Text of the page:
The boss of state-backed lender Lloyds has warned that the Government's Help to Buy scheme risks creating a dangerous house price bubble unless it is matched with a boost in housebuilding.
In the latest high-profile warning over the scheme, Antonio Horta-Osorio called for relaxed planning and building rules and more social housing projects so that rising mortgage approvals do not drive up house prices.
The Halifax owner is a major lender under Help to Buy, which was recently extended to include a Government guarantee on high-risk mortgages, allowing people to buy a home with a deposit of just 5%.
In an interview with the Financial Times, Mr Horta-Osorio said: "It is important that planning permits, building authorisations and social housing projects are (liberalised) so that the increase in (mortgage) transactions does not lead to a substantial increase in house prices."
Lloyds' chief executive said the initiative needs "tweaking" to avoid overheating the market in the south east of England.
He said: "The scheme should be focused outside London and the South East. (In the rest of the country) you have nothing close to a housing bubble."
The warning came as the boss of Britain's bad bank said Help to Buy could speed up the repayment of its £42 billion taxpayer loan by lifting house prices.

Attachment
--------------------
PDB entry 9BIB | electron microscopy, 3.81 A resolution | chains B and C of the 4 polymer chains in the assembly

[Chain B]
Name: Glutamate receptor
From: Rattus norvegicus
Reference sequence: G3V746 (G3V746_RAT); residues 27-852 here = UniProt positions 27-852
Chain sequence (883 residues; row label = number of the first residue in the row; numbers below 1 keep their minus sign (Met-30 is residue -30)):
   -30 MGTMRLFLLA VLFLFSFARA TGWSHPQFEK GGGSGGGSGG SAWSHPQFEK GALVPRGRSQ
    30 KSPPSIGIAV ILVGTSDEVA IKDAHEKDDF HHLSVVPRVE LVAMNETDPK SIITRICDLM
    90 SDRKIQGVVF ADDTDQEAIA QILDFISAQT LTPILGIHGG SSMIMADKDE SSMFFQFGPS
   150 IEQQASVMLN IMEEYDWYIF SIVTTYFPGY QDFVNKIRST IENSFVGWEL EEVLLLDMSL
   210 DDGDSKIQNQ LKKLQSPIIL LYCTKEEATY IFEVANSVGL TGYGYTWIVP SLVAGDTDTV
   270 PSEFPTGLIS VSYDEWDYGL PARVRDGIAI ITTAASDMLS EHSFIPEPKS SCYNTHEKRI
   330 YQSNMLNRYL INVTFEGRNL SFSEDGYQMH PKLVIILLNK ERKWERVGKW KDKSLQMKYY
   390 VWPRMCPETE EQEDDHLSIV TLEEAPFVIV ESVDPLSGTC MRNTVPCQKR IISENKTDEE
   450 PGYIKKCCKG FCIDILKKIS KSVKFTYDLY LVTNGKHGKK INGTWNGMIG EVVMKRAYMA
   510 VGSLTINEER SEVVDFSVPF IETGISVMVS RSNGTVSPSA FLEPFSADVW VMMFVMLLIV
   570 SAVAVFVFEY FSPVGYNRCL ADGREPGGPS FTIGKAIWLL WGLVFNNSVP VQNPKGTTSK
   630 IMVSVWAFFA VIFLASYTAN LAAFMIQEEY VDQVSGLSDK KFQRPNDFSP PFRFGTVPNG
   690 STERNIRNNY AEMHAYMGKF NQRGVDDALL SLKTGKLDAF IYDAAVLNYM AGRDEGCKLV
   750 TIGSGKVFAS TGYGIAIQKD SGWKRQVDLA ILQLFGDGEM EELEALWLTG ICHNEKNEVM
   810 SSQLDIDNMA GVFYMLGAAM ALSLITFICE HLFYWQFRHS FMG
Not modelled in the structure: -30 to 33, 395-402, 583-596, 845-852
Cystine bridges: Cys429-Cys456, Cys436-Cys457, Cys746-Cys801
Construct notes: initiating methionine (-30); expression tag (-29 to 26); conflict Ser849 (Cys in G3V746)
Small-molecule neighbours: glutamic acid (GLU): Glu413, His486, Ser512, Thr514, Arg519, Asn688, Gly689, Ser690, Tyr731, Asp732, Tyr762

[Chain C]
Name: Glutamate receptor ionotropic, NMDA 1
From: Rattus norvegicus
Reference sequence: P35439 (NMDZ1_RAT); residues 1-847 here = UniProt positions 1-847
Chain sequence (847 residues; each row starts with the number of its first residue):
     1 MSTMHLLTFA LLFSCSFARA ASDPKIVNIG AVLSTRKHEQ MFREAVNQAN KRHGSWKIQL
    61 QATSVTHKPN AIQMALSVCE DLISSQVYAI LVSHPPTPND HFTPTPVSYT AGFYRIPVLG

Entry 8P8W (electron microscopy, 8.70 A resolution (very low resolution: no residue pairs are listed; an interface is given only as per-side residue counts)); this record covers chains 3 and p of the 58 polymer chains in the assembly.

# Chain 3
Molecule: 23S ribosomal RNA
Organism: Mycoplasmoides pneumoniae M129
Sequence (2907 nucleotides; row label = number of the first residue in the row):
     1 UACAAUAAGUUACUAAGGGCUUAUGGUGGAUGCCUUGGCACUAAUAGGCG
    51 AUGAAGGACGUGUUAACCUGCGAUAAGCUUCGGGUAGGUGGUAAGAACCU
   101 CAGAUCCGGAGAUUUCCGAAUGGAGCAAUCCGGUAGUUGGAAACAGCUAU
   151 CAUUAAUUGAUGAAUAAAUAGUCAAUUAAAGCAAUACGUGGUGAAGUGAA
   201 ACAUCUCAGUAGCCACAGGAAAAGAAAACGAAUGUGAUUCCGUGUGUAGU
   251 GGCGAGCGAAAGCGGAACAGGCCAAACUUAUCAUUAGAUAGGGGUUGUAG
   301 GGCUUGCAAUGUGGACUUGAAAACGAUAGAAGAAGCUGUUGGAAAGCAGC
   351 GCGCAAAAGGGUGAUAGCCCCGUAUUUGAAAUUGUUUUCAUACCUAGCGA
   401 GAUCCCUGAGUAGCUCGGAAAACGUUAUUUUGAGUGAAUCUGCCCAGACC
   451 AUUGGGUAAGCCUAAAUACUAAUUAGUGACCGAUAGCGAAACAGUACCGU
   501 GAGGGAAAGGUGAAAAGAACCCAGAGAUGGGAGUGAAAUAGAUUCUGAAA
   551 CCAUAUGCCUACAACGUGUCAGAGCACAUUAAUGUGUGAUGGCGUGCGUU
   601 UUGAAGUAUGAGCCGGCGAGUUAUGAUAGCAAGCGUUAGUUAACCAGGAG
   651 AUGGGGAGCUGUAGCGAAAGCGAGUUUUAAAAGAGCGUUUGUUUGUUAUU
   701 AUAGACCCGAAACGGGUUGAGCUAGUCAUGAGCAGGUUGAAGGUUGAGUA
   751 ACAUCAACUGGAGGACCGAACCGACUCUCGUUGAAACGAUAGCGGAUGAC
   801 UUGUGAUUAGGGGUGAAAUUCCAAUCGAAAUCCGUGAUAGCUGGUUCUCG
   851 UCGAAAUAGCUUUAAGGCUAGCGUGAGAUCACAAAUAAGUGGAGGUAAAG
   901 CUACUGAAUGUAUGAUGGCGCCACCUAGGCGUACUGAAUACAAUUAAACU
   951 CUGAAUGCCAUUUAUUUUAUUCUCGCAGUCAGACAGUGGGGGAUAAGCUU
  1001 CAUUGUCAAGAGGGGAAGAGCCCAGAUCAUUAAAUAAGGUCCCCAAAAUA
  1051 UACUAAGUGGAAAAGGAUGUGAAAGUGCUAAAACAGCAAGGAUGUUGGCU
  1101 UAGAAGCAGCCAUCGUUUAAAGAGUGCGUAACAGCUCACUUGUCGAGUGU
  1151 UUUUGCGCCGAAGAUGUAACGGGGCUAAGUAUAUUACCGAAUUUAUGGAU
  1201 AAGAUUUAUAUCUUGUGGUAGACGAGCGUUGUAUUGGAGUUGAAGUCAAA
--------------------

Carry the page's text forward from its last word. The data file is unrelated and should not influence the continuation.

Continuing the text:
Richard Banks, who runs UK Asset Resolution, which manages the loans of failed lenders Northern Rock and Bradford & Bingley, said this could help lift customers out of negative equity - where loans exceed the value of their homes.
In an interview with the Times, he said: "If house prices go up outside London, it is a good thing for us as quite a few of our customers are trapped by their high loan-to-values.
"If higher house prices mean sufficient customers are able to and choose to remortgage with another mortgage provider, it may facilitate UKAR being able to pay off the Government loan more quickly."
Mr Horta-Osorio is the latest high-profile voice to highlight concerns over the scheme, following warnings from former Bank of England governor Sir Mervyn King and the International Monetary Fund.
Recent official figures showed mortgage approvals running at a five-and-a-half-year high in August, while data from Nationwide showed house prices rose at their fastest annual pace in more than three years in September as the market revival spread across the UK.
Lenders including Halifax, Royal Bank of Scotland and NatWest have started offering mortgages under the scheme, while Santander, HSBC, Barclays, Virgin Money and Aldermore also plan to join it.
RBS/NatWest is offering a fee-free two-year fixed-rate deal at 4.99% for buyers with 5% deposits under the latest phase of Help to Buy.
A similar two-year deal with a fixed rate at 5.19% and a £995 product fee is available through Halifax and Bank of Scotland.
The scheme had initially not been expected to start until the new year but has been brought forward by three months.
It will offer £12 billion in mortgage guarantees over three years and some estimates suggest 180,000 loans could be taken out under the initiative.
David Cameron has dismissed fears over Help to Buy and said it was "the right thing to do".
"I don't want to be the Prime Minister who stands aside, who says you can only buy a flat or a home in our country if you've got rich parents, that's not fair," he said.
An influential forecasting group, the EY ITEM Club, said today that fears that Help to Buy could lead to another housing bubble were "hysteria".